The Alchemy of Yoga

Talks on the Yoga Sutras of Patanjali
Vol. 4 of the Series: Yoga: The Science of the Soul
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Although born more than four thousand years ago, Patanjali remains contemporary – Yoga has become part of today’s natural healthy lifestyle. In this commentary on the sutras, Osho reintroduces the foundations of Yoga in a way accessible to everyone.

Although born more than four thousand years ago, Patanjali remains contemporary – Yoga has become part of today’s natural healthy lifestyle. In this commentary on the sutras, Osho reintroduces the foundations of Yoga in a way accessible to everyone.


Excerpt from: The Alchemy of Yoga, Chapter 8

      “Life is a mystery, and the first mysterious thing about life is you can be alive and you may not have life at all. Just being born is not enough to have life. To be born is just an opportunity. You can use it to have life, and you can miss it also. Then you will live a dead life. It will only apparently look like life, but deep down there will be no alive current in you.

      “Life has to be attained; one has to work for it. It is like a seed in you: it needs much effort, soil, the right soil, care, love, awareness. Only then does the seed sprout, only then is there the possibility someday the tree will bear fruit, someday it will flower. Unless you reach the state of flowering, you are alive just in name, but you have missed the opportunity. Unless life becomes a celebration, it is not life at all.

      “Ecstasy, nirvana, enlightenment, whatever you want to call it – that is the flowering. If you remain miserable, you are not alive. The very misery shows you have missed the step. The very misery is an indication life is struggling within to explode, but the cocoon is too hard. The shell of the seed is not allowing it to come out; the ego is too strong and the doors are closed. Misery is nothing but this struggle of life to explode into millions of colors, into millions of rainbows, into millions of flowers, into millions of songs.

      “Misery is a negative state. In fact, misery is only the absence of ecstasy. This has to be understood deeply, otherwise you will start fighting with misery, and nobody can fight with an absence. It is just like darkness: you cannot fight with darkness. If you fight, you are simply being stupid. You can light a candle and the darkness disappears, but you cannot fight with the darkness. With what will you fight? “Darkness is not existential, it is not there. It is not something you can throw out, kill, or beat out. You cannot do anything to darkness. If you do something, your own energies will be dissipated and darkness will remain there just the same, unaffected. If you want to do something with darkness, you have to do something with light, not with darkness at all. You have to light a candle, and suddenly there is no darkness.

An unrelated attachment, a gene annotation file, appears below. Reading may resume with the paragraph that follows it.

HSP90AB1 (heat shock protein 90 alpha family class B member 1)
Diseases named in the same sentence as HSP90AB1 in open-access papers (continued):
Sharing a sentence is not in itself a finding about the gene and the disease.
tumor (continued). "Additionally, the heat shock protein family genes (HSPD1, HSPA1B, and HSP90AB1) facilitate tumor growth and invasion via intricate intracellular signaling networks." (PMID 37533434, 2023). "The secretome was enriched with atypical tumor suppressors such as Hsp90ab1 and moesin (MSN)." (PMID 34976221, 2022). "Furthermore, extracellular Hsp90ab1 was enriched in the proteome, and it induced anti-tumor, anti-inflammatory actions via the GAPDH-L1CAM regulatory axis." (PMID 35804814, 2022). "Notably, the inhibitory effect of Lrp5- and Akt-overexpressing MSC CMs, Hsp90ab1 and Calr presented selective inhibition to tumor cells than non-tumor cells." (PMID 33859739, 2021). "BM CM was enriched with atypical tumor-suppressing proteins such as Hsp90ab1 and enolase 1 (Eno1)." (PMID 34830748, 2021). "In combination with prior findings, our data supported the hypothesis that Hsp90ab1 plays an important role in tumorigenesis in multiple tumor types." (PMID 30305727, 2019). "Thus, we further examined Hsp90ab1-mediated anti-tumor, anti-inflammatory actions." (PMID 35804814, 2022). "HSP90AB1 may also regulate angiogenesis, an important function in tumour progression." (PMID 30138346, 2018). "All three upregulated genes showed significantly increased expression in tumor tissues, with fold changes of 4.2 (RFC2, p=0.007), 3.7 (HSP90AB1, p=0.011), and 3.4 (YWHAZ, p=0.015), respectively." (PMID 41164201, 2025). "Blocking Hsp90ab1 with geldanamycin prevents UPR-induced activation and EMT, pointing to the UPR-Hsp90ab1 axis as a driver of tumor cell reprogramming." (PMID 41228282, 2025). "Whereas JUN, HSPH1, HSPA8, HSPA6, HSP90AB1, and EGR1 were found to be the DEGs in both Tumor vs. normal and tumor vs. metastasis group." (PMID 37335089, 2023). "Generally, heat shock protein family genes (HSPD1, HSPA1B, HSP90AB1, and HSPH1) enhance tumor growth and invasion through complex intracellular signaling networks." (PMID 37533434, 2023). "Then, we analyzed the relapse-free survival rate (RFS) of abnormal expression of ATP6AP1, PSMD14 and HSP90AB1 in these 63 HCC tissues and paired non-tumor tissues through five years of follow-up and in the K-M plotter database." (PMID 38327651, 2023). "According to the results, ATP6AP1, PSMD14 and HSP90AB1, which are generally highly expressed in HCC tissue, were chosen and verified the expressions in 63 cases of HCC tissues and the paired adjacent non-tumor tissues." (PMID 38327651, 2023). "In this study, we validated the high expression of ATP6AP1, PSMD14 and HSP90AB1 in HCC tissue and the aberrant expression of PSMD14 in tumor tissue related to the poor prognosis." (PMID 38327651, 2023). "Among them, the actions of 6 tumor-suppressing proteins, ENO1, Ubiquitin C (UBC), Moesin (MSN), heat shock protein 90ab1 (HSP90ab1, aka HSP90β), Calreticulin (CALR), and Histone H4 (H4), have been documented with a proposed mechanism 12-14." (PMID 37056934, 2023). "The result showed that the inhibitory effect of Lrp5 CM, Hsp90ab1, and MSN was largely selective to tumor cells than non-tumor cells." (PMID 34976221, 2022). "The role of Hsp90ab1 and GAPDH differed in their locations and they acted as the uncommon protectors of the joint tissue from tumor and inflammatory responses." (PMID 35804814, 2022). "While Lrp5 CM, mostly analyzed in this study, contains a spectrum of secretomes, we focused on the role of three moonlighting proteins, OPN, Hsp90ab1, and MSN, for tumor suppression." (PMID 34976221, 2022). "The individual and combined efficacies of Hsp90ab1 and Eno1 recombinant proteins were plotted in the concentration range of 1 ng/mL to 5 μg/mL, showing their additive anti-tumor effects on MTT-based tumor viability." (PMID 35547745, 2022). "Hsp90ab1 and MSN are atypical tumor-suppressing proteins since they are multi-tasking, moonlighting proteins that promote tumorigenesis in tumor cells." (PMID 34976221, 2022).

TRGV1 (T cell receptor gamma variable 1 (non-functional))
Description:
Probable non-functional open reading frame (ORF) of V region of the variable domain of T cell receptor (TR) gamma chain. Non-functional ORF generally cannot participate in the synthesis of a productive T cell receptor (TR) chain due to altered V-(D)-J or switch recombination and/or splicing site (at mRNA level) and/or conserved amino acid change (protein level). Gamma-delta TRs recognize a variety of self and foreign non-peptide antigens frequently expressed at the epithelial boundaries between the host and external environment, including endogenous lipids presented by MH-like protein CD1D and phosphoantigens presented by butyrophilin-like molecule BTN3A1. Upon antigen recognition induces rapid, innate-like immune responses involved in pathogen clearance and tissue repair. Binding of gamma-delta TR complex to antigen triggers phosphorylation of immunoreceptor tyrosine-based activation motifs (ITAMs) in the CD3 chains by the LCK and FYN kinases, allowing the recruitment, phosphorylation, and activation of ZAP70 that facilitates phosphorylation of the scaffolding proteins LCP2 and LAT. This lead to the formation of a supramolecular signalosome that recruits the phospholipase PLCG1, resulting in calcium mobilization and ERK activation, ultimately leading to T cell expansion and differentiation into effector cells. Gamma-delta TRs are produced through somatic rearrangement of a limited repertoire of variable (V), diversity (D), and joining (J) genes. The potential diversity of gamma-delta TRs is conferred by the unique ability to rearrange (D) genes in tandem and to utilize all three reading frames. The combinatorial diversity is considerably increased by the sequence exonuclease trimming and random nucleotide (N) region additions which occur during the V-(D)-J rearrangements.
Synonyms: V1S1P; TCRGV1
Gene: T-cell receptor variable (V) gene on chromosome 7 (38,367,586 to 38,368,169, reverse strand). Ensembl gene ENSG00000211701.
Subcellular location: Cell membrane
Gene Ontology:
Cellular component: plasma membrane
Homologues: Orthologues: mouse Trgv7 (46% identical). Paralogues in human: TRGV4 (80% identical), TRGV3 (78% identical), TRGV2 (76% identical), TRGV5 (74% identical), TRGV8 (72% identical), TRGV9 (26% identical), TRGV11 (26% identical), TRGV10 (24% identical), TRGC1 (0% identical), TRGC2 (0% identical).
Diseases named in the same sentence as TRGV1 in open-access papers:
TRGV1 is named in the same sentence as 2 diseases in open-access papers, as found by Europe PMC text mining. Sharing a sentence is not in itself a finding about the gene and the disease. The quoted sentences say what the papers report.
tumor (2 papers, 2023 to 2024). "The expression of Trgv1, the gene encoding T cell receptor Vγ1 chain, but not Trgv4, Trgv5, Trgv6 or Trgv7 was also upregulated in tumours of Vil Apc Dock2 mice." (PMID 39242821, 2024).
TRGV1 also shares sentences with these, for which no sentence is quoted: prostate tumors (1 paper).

“Misery is like darkness; it is nothing existential. And if you start fighting with misery, you can go on fighting with it but more misery will be created. It is just an indication, a natural indication to your being that life is still struggling to be born. The candle is not yet lit, hence the misery. The absence of ecstasy is misery, and something can be done for ecstasy, but nothing can be done with misery. You are miserable and you go on trying to solve it. Here, on this point, the path of a religious and an irreligious man divide, they separate. The irreligious man starts fighting the misery, trying to create situations in which he will not be miserable, starts pushing the misery somewhere out of his eyes, out of his vision. The religious man starts seeking ecstasy, starts seeking the blissfulness, starts seeking sat-chit-anand – or you may call it God. The irreligious person fights with the absence, the religious person tries to bring the existential: the presence of light, of bliss.” Osho

In this title, Osho talks on the following topics:
past... life... miserable... consciousness... society... love... sensitive... patanjali... ouspensky... epicurus...
More Information
Type Series of Talks
Publisher OSHO Media International
ISBN-13 978-81-7261-193-4
Dimensions (size) 140 x 203 mm
Number of Pages 288